(2)Resistance and Resistivity

HideShow resource information
  • Created by: Olatunde
  • Created on: 25-03-14 13:21
Preview of (2)Resistance and Resistivity

First 190 words of the document:

Resistance and Resistivity
Electrical Resistance:
The size of a current is determined by two factors:
The potential difference of voltage V across the lamp ­ the greater the voltage, the greater the
current for a given lamp.
The resistance R of the lamp ­ the greater the resistance, the smaller the current for a given
Meaning of electrical resistance:
To demonstrate that different lamps have different resistances we can connect and torch bulb and car
headlamp in series to a battery. The current is the same in each component, but the voltage across the
torch bulb will be greater than the voltage across the headlamp. The torch bulb has a larger resistance than
the headlamp.
The resistance of any component is defined as:
resistance = voltage
Defining the Ohm:
The unit of resistance, the ohm, can be determined from the equation that defines resistance:
resistance = voltage
The ohm is equivalent to `1 volt per ampere'. That is:
1 = 1V A-1
Determining Resistance:

Other pages in this set

Page 2

Preview of page 2

Here's a taster:

To determine the resistance of a component, both the voltage V across it and the current I through it need
to be measured. This can be done using an ammeter and a voltmeter.
The ammeter is connected in series with the conductor, so that there is the same current in both.
The voltmeter is connected across (in Parallel with) the conductor, to measure the voltage across
it.…read more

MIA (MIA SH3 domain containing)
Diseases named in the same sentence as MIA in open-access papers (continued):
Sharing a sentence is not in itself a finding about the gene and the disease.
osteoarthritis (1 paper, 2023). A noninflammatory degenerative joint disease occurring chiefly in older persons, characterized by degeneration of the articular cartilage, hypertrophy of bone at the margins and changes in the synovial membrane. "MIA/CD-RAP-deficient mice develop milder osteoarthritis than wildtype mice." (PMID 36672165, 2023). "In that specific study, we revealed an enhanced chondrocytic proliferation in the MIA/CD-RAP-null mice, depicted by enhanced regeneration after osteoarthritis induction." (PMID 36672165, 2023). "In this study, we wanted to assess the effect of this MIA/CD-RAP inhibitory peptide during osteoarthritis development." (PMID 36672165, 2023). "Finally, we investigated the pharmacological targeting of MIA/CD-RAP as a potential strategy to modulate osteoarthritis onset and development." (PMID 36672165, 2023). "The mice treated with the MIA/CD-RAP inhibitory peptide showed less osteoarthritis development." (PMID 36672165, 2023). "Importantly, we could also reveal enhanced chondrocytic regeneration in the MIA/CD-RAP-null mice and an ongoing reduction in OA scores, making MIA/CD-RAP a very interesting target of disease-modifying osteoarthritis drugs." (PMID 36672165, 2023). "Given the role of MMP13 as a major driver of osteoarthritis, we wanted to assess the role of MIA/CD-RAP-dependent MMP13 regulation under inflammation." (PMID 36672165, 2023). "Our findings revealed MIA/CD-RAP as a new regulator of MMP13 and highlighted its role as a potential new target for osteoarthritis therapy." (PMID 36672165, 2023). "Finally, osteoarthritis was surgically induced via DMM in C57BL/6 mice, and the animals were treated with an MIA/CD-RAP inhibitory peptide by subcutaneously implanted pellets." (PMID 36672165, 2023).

Page 3

Preview of page 3

Here's a taster:

This figure shows the I-V characteristic for a light-emitting diode.
Some things to notice about the graph:
There are both positive and negative values of current and
voltage included.
o This is because, when connected one way round
(positively biased), the diode conducts and has a
fairly low resistance.
o Connected the other way around (negatively biased),
it allows only a tiny current through and has almost
infinite resistance.…read more

Page 4

Preview of page 4

Here's a taster:

These are components that are designed to have a resistance which changes rapidly with temperature.
Thermistors (`thermal resistors') are made from metal oxides such as those of manganese and nickel.
There are two distinct types of thermistor.
Negative temperature coefficient (NTC) thermistors ­ the resistance of this type of thermistor
decreases with increasing temperature. Those commonly used in schools and colleges may have a
resistance of many thousands of ohms at room temperature, falling to a few tens of ohms at
100°C.…read more

Page 5

Preview of page 5

Here's a taster:

The electrons collide more frequently
with the vibrating ions, and this decreases their mean drift velocity. They lose energy to the vibrating ions.
If the metal contains impurities, some of the atoms will be of different sizes. Again, this disrupts the free
flow of electrons. In colliding with impurity atoms, the electrons lose energy to the vibrating atoms.
Electrons tend to lose energy when they collide with vibrating ions or impurity atoms. They give up energy
to the metal, so it gets hotter.…read more

Page 6

Preview of page 6

Here's a taster:

We can rearrange this equation to give an equation for resistivity. The resistivity of a material is defined by
the following word equation:
resistivity = resistance x cross-sectional area
= L
Resistivity and Temperature:
Resistivity, like resistance, depends on temperature. For a metal,
resistivity increases with temperature. This is because there are
frequent collisions between the conduction electrons and the
vibrating ions of the metal.
For a semiconductor, the picture is different. The resistivity of a
semiconductor decreases with temperature.…read more


No comments have yet been made

Similar Physics resources:

See all Physics resources »See all resources »